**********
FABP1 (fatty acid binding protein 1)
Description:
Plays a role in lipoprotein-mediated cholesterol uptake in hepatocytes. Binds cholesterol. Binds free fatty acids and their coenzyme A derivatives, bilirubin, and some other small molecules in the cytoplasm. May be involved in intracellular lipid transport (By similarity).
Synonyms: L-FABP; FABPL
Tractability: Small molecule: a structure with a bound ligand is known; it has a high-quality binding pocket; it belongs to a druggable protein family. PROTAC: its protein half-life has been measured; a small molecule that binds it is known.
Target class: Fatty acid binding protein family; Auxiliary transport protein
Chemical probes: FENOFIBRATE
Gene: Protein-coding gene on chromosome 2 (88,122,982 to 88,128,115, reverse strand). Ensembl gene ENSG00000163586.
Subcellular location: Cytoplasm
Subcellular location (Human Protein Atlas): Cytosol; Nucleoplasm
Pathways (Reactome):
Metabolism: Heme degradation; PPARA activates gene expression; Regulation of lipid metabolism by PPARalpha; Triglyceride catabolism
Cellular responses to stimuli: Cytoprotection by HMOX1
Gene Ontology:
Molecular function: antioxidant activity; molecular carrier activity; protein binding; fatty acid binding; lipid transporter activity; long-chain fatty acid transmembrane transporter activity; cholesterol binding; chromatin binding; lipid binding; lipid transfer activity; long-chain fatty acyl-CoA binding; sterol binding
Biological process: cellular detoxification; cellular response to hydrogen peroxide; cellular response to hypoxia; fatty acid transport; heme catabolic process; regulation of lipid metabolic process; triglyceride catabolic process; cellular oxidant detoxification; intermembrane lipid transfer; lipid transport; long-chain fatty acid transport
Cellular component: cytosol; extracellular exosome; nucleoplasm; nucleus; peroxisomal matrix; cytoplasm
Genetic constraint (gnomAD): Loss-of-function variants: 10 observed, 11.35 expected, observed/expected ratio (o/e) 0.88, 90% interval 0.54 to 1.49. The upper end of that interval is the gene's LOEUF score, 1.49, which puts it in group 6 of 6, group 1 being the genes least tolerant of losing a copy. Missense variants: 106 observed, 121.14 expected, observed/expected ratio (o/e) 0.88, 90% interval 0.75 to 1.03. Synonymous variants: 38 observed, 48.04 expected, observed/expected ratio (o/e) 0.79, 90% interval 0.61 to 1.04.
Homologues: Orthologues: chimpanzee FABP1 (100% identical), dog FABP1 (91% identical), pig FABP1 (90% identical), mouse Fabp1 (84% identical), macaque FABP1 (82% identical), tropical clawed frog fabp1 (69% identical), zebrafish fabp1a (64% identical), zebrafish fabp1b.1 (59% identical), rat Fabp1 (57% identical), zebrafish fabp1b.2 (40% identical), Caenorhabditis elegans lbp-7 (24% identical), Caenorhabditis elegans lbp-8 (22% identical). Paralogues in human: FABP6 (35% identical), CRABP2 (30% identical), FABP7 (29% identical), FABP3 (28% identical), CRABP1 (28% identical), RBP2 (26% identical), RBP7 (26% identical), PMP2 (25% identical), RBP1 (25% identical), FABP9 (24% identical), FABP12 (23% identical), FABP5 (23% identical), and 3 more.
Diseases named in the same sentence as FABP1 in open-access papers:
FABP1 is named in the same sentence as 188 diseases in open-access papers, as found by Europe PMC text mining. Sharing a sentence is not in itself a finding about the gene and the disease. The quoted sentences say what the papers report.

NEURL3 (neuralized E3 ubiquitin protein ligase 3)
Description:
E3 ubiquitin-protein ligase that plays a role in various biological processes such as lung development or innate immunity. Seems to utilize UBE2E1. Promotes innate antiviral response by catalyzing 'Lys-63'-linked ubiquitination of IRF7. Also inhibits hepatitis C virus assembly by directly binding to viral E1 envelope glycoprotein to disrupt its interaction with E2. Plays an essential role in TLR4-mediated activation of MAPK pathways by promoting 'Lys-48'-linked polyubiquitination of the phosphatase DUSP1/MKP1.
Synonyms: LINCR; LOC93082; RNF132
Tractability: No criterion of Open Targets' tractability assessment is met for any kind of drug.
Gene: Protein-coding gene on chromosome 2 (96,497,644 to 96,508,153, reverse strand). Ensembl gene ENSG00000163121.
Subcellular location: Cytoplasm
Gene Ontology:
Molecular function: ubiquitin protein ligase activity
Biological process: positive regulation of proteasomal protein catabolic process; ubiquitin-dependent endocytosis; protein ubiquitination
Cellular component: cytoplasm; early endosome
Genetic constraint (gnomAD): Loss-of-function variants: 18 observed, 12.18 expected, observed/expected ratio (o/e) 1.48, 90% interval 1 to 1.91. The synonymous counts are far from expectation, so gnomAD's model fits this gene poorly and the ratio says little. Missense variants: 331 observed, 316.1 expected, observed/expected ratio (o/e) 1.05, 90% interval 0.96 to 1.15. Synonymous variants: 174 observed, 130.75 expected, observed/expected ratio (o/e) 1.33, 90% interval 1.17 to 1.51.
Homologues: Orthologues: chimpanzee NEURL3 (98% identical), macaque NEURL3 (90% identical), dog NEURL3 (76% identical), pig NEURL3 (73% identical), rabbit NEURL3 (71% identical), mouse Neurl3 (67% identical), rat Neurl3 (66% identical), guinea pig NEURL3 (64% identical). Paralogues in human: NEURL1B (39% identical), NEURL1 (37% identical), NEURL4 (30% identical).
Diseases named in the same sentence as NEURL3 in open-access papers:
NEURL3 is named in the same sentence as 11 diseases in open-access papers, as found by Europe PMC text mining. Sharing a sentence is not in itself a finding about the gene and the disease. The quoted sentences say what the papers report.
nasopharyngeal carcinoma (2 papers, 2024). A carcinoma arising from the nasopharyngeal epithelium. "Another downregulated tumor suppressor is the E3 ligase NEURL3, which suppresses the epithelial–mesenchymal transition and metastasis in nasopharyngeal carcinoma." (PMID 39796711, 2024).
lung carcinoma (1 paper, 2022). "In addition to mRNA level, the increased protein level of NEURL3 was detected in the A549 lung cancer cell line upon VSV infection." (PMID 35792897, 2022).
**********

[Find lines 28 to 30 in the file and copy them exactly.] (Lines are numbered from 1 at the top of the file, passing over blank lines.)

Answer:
Subcellular location: Cytoplasm
Gene Ontology:
Molecular function: ubiquitin protein ligase activity